Busy Lismore road puts kids' lives at risk
DEBBIE HALLIDAY kept her three kids home from school yesterday 'due to a death in the family'- a death caused by speeding.
While the family member was a dog, the death of their beloved Penny - a two-year-old miniature pinscher - frightened Mrs Halliday.
“It could easily have been one of my three kids hit by that car,” she said. “People just have to slow down.”
Mrs Halliday has been trying to slow drivers down in Rous Road since moving into their home six years ago.
“I stand outside my house some mornings and I'd say 85 per cent of people are doing well over 50km/h (the road's speed limit),” she said.
“I wave my hands to slow them down and sometimes I get the finger and cop abuse.
“People have stopped visiting our house because it's just too dangerous to get out of our driveway.”
Mrs Halliday said she often had to walk her three young children along a 100-metre strip of Rous Road to their school bus stop. The road has no footpath and there had been some close calls with speeding vehicles.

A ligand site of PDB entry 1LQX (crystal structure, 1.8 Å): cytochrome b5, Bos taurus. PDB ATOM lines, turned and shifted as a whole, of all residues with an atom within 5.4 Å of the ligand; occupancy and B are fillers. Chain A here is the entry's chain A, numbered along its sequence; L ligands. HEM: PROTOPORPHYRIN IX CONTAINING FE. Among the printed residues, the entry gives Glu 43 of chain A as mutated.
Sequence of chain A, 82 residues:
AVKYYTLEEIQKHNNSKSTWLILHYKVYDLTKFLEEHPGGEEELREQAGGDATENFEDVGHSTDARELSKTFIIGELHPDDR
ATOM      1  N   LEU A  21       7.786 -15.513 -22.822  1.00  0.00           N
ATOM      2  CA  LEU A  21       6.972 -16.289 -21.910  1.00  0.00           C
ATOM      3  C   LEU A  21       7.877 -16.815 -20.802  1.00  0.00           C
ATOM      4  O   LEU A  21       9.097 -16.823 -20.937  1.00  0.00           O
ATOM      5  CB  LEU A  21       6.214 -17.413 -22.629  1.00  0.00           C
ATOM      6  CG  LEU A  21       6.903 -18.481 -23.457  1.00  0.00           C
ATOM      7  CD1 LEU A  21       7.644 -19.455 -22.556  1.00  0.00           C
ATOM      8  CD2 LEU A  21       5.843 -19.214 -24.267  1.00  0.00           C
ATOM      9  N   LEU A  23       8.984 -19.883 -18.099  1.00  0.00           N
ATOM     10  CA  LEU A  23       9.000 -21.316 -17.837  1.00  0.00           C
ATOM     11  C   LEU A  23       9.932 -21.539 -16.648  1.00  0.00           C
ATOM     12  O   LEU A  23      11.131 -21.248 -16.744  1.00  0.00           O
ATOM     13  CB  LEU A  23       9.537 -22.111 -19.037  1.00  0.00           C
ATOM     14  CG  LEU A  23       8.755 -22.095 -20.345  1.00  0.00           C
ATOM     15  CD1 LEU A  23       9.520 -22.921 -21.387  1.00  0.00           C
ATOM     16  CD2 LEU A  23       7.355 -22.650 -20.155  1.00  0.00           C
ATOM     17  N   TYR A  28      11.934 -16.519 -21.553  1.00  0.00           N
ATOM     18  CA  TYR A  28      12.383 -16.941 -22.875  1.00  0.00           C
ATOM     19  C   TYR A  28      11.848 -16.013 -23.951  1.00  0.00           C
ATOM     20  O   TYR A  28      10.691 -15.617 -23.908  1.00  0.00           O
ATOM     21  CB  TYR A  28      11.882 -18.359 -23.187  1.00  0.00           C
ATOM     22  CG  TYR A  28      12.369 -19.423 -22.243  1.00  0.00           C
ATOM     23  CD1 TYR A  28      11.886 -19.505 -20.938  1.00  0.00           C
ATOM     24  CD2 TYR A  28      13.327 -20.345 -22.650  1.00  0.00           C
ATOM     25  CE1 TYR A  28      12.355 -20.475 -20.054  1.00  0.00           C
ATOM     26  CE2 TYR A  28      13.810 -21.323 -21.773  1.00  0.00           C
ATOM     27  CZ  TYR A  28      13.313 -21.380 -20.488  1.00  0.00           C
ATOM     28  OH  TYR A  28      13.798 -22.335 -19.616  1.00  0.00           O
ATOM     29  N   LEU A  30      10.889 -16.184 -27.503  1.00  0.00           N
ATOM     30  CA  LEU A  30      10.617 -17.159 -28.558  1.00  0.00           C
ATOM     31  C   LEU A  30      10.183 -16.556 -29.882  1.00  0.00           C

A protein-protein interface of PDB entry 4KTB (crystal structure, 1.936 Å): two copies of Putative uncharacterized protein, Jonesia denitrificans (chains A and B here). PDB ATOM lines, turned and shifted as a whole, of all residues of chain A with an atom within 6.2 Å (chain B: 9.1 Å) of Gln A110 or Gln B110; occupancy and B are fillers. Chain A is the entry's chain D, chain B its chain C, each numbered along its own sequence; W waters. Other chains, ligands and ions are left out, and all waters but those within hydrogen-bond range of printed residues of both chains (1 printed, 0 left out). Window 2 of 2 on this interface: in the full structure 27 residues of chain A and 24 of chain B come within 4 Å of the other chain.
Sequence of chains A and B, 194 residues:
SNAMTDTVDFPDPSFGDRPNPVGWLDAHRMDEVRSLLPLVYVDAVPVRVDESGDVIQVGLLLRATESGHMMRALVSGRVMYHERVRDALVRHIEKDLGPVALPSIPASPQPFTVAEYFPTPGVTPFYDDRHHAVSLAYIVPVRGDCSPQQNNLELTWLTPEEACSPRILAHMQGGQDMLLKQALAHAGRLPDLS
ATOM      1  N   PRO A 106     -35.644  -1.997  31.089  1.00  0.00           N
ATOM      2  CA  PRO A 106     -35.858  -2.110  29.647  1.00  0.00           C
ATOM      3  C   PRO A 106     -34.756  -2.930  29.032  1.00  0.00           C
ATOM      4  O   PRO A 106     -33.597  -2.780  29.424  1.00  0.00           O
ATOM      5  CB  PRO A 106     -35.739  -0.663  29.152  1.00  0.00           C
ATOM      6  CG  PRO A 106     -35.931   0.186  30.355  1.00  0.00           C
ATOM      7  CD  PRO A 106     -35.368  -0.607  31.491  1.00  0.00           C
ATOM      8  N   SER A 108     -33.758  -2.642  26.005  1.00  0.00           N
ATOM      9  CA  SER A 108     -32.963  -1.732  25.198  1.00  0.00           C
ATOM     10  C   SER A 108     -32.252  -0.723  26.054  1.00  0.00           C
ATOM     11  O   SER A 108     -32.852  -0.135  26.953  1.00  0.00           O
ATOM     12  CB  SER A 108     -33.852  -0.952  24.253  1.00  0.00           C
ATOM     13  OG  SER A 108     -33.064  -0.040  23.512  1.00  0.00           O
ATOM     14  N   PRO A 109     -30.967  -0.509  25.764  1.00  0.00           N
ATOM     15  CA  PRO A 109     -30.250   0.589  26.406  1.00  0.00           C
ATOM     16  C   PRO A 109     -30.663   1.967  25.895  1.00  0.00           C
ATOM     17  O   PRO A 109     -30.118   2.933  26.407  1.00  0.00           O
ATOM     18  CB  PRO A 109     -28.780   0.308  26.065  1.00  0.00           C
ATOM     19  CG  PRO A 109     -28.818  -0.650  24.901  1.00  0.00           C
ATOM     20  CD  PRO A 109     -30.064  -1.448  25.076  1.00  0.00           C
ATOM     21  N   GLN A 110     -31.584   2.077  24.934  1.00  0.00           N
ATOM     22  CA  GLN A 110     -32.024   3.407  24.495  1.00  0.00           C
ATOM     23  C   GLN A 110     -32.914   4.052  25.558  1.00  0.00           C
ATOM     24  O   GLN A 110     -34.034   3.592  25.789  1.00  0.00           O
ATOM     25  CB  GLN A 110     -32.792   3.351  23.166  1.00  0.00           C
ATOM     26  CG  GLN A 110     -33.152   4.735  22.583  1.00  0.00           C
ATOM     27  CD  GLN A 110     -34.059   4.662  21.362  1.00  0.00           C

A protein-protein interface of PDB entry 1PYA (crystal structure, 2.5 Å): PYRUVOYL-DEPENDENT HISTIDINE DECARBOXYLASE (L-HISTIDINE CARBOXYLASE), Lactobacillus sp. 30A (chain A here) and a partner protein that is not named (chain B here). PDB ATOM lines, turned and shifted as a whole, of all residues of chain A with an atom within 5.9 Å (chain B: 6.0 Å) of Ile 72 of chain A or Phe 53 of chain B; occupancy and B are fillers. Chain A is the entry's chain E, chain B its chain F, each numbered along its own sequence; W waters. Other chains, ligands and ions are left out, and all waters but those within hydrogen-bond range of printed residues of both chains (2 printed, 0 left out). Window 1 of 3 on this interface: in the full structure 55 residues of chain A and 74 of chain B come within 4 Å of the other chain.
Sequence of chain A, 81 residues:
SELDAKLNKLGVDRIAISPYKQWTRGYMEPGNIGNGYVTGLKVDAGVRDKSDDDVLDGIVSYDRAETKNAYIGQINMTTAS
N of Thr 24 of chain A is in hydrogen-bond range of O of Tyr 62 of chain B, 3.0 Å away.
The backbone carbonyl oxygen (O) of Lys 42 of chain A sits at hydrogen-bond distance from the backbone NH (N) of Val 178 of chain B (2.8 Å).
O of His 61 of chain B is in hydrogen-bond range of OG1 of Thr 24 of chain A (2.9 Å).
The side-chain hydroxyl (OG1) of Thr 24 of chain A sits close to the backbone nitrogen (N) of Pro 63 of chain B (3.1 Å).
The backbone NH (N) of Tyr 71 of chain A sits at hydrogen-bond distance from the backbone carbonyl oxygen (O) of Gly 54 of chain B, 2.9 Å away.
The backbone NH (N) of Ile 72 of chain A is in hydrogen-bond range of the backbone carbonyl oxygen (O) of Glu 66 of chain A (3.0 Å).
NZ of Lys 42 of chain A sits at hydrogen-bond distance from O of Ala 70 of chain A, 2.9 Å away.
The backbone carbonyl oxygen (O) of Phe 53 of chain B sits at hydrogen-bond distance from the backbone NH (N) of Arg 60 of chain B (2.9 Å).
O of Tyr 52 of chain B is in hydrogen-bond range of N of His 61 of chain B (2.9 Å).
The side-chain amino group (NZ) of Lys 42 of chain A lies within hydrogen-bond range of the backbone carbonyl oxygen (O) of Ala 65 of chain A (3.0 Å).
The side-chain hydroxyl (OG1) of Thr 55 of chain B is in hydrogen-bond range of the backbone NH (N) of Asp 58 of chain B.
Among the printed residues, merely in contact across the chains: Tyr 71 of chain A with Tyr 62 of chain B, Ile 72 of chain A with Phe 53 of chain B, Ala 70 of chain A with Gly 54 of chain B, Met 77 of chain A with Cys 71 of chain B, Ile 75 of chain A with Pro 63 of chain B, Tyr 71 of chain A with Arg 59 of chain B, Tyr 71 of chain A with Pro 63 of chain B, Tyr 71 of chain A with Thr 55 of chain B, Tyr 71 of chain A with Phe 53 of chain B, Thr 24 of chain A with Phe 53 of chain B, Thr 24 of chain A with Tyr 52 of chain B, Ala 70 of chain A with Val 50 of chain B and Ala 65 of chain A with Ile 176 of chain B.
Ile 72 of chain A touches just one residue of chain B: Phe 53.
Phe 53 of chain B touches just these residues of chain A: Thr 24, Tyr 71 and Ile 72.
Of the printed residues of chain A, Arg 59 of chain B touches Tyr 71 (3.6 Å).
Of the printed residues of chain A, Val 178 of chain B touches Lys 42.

Even while sitting on the side of the road, holding her dying dog, Mrs Halliday said cars were still speeding as they went past her.
Lismore City Council cut the speed limit in Rous Road - used heavily by commuters travelling from Wardell to Lismore - from 60km/h to 50km/h in June.
International and Australian research shows reducing speed limits can slash the number of deaths and the severity of injuries resulting from road crashes.
The council's road safety officer Salina Runge said a 50km/h speed limit reduced stopping distances by 10 metres when compared with vehicles travelling at 60km/h.
“Ten metres can be the difference between a crash occurring or not. It could help save a life,” she said.
However, Mrs Halliday said the lower speed limit had not helped.
Inspector Greg Moore said police had stepped up patrols of marked and unmarked police cars in Rous Road.
Unfortunately, there would always be drivers who disobeyed the road rules, he said.
“Drivers who ignore the speed reduction will find themselves with greater penalties and greater loss of demerit points,” he said.
Following a ceremony to bury Penny in the Halliday's backyard, which included a few moments' silence and the reading of a poem about the dog by eight-year-old Sonya, Mrs Halliday walked to her letter box and continued to wave at drivers to slow down.